The Milky Way[a] is the galaxy that contains our Solar System, with the name describing the galaxy’s appearance from Earth: a hazy band of light seen in the night sky formed from stars that cannot be individually distinguished by the naked eye. The term Milky Way is a translation of the Latin via lactea, from the Greek γαλαξίας κύκλος (galaxías kýklos, “milky circle”). From Earth, the Milky Way appears as a band because its disk-shaped structure is viewed from its outer rim. Galileo Galilei first resolved the band of light into individual stars with his telescope in 1610. Until the early 1920s, most astronomers thought that the Milky Way contained all the stars in the Universe. Following the 1920 Great Debate between the astronomers Harlow Shapley and Heber Curtis, observations by Edwin Hubble showed that the Milky Way is just one of many galaxies.
Solving A Lunar Mystery Almost As Old As The Moon Itself! The rectangular pattern, with its straight sides and angular corners, weakens the theory that Procellarum is an old impact basin. This is because such a mighty impact would form a circular basin. Instead, the recent study indicates that processes occurring deep beneath the lunar surface dominated the formation of this unique region.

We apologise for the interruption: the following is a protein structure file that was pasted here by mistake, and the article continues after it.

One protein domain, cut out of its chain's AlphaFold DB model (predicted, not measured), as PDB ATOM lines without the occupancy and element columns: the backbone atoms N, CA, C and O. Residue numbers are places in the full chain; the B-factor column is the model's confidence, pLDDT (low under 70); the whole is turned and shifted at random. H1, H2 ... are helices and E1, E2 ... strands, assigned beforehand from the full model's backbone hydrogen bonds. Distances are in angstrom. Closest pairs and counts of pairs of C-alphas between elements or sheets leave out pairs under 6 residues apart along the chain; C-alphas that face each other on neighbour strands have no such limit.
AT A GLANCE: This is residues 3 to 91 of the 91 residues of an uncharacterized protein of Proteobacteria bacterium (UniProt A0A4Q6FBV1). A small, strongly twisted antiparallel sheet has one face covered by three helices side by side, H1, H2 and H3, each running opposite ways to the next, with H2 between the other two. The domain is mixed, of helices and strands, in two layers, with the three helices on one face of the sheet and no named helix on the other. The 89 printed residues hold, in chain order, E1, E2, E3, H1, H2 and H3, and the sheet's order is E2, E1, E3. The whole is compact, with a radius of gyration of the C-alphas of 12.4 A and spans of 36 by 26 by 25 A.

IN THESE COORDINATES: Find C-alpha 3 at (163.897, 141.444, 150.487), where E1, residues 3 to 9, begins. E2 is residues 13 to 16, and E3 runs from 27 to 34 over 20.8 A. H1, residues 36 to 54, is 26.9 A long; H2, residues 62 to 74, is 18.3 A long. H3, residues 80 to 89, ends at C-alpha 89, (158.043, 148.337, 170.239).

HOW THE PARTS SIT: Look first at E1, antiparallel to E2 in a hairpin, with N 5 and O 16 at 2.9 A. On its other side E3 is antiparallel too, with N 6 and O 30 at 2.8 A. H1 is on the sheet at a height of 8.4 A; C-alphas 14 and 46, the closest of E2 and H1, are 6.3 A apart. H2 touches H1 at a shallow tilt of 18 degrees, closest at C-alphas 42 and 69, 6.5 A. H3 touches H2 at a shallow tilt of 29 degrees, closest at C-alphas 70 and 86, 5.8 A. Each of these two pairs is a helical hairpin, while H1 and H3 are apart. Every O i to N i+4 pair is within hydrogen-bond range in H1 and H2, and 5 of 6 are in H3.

A moon is defined as a natural satellite that orbits a larger body--such as a planet--that, in turn, orbits a star. The moon is kept in its position both by the gravity of the object that it circles, as well as by its own gravity. Some planets are orbited by moons; some are not. Some dwarf planets--such as Pluto--possess moons. In fact, one of Pluto's moons, named Charon, is almost half the size of Pluto itself, and some planetary scientists think that Charon is really a chunk of Pluto that was torn off in a disastrous collision with another object very long ago. In addition, some asteroids are also known to be orbited by very small moons.
Second, there is the issue of sharing wealth. The Third World wants to redistribute wealth in its favor, and it pursues this end by a combination of moral persuasion and threats of terrorism using weapons of mass destruction. A frontier could make such threats less persuasive. The Third World reaction to a space frontier initiative is unpredictable and possibly violent. This makes pioneering a taboo for Western governments. And that's why they would keep it secret.